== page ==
The delay in the filing of the cases at bar does not necessarily impair the credibility of the victim. Experience teaches us that many victims of rape never complain or file criminal charges against the rapist, for they prefer to silently bear the ignominy and pain, rather than reveal their shame to the world or risk the offender’s making good on his threats. 11 In the case at bar, complainant initially preferred to conceal her dishonor and suffer in silence because her honor's violator was her father, her own flesh and blood. 12 It must be remembered that complainant was threatened by the appellant with death if she reported his dastardly act. The debilitating fear that was inculcated in her young mind, considering specially that the threat came from her father who has moral ascendancy over her, is enough to cow her into silence and submissiveness. In People vs. Melivo, 13 we said:

A rape victim's actions are oftentimes overwhelmed by fear rather than by reason. It is this fear, springing from the initial rape, that the perpetrator hopes to build a climate of extreme psychological terror, which would, he hopes, numb his victim into silence and submissiveness. Incestuous rape magnifies this terror, because the perpetrator is a person normally expected to give solace and protection to the victim. Furthermore, in incest, access to the victim is guaranteed by the blood relationship, proximity magnifying the sense of helplessness and the degree of fear.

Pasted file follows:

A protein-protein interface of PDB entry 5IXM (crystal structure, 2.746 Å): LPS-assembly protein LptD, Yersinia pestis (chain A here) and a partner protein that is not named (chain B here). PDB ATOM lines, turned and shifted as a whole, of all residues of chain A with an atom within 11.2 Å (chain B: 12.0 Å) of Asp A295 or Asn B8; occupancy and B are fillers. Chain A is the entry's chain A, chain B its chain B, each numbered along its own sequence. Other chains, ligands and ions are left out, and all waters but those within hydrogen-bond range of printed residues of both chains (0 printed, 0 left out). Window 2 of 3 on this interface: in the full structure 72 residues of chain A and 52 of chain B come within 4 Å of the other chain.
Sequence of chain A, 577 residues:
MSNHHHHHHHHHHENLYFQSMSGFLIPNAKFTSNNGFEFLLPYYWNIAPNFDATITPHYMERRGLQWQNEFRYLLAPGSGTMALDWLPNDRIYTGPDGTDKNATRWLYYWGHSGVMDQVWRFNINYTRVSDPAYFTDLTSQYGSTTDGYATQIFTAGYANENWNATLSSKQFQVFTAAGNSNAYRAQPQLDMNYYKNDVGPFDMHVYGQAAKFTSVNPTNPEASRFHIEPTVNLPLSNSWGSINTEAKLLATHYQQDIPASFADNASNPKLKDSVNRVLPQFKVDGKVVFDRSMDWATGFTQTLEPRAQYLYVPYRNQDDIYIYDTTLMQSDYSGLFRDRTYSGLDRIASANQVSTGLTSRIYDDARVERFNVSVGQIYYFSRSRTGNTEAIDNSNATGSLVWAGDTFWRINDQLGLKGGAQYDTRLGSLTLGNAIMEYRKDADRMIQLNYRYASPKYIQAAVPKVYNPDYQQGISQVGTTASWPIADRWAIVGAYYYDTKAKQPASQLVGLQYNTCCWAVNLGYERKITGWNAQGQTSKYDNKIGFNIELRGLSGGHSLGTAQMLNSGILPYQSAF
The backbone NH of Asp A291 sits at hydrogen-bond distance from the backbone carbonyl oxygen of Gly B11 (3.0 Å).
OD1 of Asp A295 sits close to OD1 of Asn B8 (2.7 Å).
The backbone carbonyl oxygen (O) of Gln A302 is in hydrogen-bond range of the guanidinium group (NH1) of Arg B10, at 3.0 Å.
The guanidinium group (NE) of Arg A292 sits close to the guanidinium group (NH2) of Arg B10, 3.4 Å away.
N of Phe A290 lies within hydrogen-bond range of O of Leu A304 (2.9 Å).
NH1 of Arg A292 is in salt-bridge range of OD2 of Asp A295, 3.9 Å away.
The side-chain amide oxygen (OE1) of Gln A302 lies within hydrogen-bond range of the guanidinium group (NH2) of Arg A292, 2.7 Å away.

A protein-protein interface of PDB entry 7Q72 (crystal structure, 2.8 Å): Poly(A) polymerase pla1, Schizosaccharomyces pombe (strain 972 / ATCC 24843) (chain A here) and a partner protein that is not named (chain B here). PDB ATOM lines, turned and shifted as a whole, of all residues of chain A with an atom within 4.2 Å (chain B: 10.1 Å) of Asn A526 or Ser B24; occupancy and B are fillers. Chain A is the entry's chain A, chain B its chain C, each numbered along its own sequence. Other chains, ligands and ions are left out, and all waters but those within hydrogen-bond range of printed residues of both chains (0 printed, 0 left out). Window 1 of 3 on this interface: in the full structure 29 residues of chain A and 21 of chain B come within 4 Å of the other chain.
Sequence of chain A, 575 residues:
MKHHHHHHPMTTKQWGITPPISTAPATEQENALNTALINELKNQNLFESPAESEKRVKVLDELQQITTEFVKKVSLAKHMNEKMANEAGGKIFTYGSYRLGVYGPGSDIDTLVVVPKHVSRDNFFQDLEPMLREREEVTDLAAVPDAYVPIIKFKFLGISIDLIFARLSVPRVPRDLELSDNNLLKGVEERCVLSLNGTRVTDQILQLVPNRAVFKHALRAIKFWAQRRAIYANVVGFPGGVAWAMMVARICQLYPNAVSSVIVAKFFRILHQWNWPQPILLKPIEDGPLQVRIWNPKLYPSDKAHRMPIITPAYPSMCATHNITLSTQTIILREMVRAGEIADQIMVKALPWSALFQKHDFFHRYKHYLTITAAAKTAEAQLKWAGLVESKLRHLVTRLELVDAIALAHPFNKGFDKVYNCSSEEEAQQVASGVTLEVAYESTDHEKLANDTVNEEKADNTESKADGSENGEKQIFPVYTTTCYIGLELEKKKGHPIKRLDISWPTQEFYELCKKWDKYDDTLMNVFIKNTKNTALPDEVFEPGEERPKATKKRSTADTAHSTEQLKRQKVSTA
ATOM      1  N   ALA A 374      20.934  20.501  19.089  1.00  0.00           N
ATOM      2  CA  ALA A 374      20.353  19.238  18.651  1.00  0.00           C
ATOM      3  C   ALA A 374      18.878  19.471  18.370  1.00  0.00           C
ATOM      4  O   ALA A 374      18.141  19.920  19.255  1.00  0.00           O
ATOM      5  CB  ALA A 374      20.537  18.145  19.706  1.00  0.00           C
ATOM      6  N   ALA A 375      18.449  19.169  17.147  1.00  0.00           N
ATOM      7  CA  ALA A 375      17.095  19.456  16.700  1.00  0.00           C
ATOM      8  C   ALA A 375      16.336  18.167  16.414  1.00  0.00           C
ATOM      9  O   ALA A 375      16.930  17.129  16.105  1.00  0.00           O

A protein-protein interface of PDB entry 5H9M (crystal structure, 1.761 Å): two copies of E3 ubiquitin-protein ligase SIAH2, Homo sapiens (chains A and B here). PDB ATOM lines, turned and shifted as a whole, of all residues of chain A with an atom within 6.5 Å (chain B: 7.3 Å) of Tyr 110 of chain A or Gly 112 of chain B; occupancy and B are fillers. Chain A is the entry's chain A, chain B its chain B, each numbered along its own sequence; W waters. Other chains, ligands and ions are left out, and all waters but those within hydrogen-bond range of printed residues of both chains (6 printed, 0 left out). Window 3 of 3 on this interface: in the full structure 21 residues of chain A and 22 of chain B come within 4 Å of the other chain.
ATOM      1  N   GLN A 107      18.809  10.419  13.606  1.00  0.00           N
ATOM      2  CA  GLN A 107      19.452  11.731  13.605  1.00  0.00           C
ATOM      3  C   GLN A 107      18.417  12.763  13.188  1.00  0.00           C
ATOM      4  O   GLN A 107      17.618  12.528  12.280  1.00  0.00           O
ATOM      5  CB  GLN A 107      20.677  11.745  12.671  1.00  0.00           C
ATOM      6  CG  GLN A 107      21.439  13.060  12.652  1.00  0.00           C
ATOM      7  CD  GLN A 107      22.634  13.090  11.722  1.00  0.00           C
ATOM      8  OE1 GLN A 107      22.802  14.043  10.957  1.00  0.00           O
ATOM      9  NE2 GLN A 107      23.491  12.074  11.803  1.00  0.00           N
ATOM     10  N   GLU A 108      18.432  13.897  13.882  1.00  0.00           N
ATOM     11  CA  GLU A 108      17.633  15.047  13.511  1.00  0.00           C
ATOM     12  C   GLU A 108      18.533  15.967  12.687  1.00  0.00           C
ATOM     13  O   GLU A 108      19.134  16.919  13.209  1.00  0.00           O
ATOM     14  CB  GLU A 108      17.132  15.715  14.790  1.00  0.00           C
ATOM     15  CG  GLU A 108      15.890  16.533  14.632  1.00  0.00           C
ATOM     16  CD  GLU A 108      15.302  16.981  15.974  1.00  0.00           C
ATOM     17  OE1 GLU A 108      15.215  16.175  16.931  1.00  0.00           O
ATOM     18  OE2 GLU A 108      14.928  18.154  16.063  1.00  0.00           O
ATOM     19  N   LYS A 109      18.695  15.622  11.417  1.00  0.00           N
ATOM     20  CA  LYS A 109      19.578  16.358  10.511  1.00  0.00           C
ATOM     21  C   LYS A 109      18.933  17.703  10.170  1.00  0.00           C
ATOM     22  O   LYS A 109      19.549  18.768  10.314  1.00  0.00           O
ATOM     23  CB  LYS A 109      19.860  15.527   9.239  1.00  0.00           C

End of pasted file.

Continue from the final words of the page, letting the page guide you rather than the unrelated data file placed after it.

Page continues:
. . . The rapist perverts whatever moral ascendancy and influence he has over his victim in order to intimidate and force the latter to submit to repeated acts of rape over a period of time. In many instances, he succeeds and the crime is forever kept on a lid. In a few cases, the victim suddenly finds the will to summon unknown sources of courage to cry out for help and bring her depraved malefactor to justice.

x x x           x x x          x x x

In all of these and other cases of incestuous rape, the perpetrator takes full advantage of his blood relationship, ascendancy, and influence over his victim, both to commit the sexual assault and to intimidate the victim into silence. Unfortunately for some perpetrators of incestuous rape, their victims manage to break out from the cycle of fear and terror. . . . [A]n intimidated person cowed into submitting to a series of repulsive acts may acquire some courage as she grows older and finally state that enough is enough, the depraved malefactor must be punished.

In People v. Sevilla, 14 where the child victim did not report the incident to her mother until after eight years, the Court held that:

The fact that Myra did not complain to her mother or her aunts about the sexual abuses committed by her father against her for eight long years, is of no moment. Myra, who was of a very tender age when the horrible events in her life began to unfold, could have, in all probability, been confused and bewildered by her experience that for more than half of her young life, she was shocked into utter insensibility.